14. Deady, K. (2012), Great Civilisations, Ancient Egypt, Beyond Pyramids, Capstone Press, Minnesota.Google Scholar
  15. Debertolis, P., Gulla, D., and Savolainen, H. (2017), Archaeoacoustic Analysis in Enclosure D at Gobekli Tepe in South Anatolia, Turkey, History and Archaeology, The 5th Human and Social Sciences at the Common Conference.Google Scholar
  16. Dick, R. (2006), The Indus Valley Civilisation, Evan Brothers Limited, London.Google Scholar
  17. Dietrich O., Notroff J., Schmidt K. (2017), Feasting, Social Complexity, and the Emergence of the Early Neolithic of Upper Mesopotamia: A View from Gobekli Tepe. In: Chacon R., Mendoza R. (eds) Feast, Famine or Fighting?, Studies in Human Ecology and Adaptation, Vol 8. Springer, Cham.Google Scholar
  18. Duiker, W., and Spielvogel, J. (2007), World History, Thomson-Wadsworth.Google Scholar
  19. Dumper, M., and Stanley, B. (2007), Cities of the Middle East and North Africa: A Historical Encyclopaedia, ABC-CLIO Inc, Santa Barbara, California.Google Scholar
  20. Ferrara, S. (2015), The beginnings of Writing on Crete: Theory and Context, The Annual of the British School at Athens, 110 (1), pp. 27–49.CrossRefGoogle Scholar
  21. Feuer, B. (1983), The northern Mycenaean border in Thessaly, British Archaeological Reports. International Series 176.Google Scholar
  22. Fleagle, J. (2013), Primate Adaptation & Evolution, Elsevier, London.Google Scholar
  23. Fried, M.H. (1967), The evolution of political society, New York (NY): Random House.Google Scholar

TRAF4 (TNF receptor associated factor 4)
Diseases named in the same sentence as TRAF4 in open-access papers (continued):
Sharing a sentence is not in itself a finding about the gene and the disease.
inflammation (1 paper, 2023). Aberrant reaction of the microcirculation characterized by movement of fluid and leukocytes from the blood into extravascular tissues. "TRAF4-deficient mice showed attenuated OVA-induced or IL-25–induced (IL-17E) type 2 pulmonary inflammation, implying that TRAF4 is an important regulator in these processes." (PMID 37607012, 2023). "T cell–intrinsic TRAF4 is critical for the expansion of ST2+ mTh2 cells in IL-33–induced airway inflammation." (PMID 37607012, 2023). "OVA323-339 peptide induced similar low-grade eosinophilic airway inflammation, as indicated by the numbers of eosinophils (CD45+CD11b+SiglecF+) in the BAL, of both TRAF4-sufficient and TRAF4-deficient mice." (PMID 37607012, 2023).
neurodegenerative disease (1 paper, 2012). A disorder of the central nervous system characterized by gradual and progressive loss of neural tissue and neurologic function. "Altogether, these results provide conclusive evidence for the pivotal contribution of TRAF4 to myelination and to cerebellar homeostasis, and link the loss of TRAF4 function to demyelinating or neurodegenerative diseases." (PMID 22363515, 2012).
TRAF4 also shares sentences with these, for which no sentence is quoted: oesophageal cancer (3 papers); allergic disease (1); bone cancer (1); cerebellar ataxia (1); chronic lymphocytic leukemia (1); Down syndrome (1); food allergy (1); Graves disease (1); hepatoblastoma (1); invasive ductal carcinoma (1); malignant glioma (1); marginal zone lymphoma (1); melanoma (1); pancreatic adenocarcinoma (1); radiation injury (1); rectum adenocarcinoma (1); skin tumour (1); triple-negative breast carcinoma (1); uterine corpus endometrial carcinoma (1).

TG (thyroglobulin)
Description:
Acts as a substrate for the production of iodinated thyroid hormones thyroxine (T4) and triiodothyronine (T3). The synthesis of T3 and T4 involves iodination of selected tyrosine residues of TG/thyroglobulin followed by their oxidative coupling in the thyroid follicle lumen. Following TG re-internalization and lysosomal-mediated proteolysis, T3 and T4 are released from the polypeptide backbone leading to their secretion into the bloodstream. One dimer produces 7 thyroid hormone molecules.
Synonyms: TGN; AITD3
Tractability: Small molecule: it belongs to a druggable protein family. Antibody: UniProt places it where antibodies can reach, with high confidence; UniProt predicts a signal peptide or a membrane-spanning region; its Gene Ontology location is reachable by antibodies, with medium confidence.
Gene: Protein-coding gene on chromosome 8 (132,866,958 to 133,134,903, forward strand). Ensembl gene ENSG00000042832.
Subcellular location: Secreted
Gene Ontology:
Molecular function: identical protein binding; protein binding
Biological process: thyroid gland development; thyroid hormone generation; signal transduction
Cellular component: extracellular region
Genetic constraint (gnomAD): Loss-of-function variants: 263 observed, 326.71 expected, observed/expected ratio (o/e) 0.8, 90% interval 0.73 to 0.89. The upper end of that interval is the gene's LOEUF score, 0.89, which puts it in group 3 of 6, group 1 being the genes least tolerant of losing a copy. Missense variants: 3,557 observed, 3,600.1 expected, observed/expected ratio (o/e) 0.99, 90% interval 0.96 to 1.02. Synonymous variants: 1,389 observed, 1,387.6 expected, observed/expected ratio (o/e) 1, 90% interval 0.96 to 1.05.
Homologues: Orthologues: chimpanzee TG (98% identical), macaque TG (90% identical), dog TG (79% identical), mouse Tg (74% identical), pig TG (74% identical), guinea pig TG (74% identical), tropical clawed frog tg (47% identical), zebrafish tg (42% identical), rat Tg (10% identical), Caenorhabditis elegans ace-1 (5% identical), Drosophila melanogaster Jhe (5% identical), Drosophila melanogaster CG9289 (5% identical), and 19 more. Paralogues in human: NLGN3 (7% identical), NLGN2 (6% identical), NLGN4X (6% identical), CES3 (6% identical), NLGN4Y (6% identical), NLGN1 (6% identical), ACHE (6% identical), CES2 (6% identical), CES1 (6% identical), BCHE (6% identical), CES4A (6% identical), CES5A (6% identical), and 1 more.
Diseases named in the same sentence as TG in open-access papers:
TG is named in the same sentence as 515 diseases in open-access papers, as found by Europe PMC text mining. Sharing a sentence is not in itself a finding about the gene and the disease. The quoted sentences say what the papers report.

24. Glotz, G. (1998), The Aegean Civilisation, Routledge.Google Scholar
  25. Gresky, J., Haelm, J., and Clare, L. (2017), Modified human crania from Gobekli Tepe provide evidence for a new form of Neolithic skull cult, Science Advances, Vol. 3, No.6.CrossRefGoogle Scholar
  26. Hagg, R. (1998), Ancient Greek cult practice from the archaeological evidence: Proceedings of the Fourth International Seminar on Ancient Greek Cult, organised by the (Acta Instituti Atheniensis Regni Sueciae, series 8) (Swedish Edition), Svenska Institutet i Athen.Google Scholar
  27. Halstead, P. (1981), Counting sheep in Neolithic and bronze age Greece. IN Pattern of the Past: Studies in Honour of David Clarke (eds I. Hodder, G. Isaac and N. Hammond). Cambridge: Cambridge University Press, pp. 307–339.Google Scholar
  28. Halstead, P. (1993), Spondylus shell ornaments from late Neolithic Dimini, Greece: specialised manufacture or unequal accumulation? Antiquity 67, 603–9.CrossRefGoogle Scholar
  29. Hendrickx, S., and Vermeersch, P. (2000), Pre-history: From the Palaeolithic to the Badarian Culture (700,000 to 4000 BC, IN: The Oxford History of Ancient Egypt, Shaw, I. (Ed), Oxford University Press, New York.Google Scholar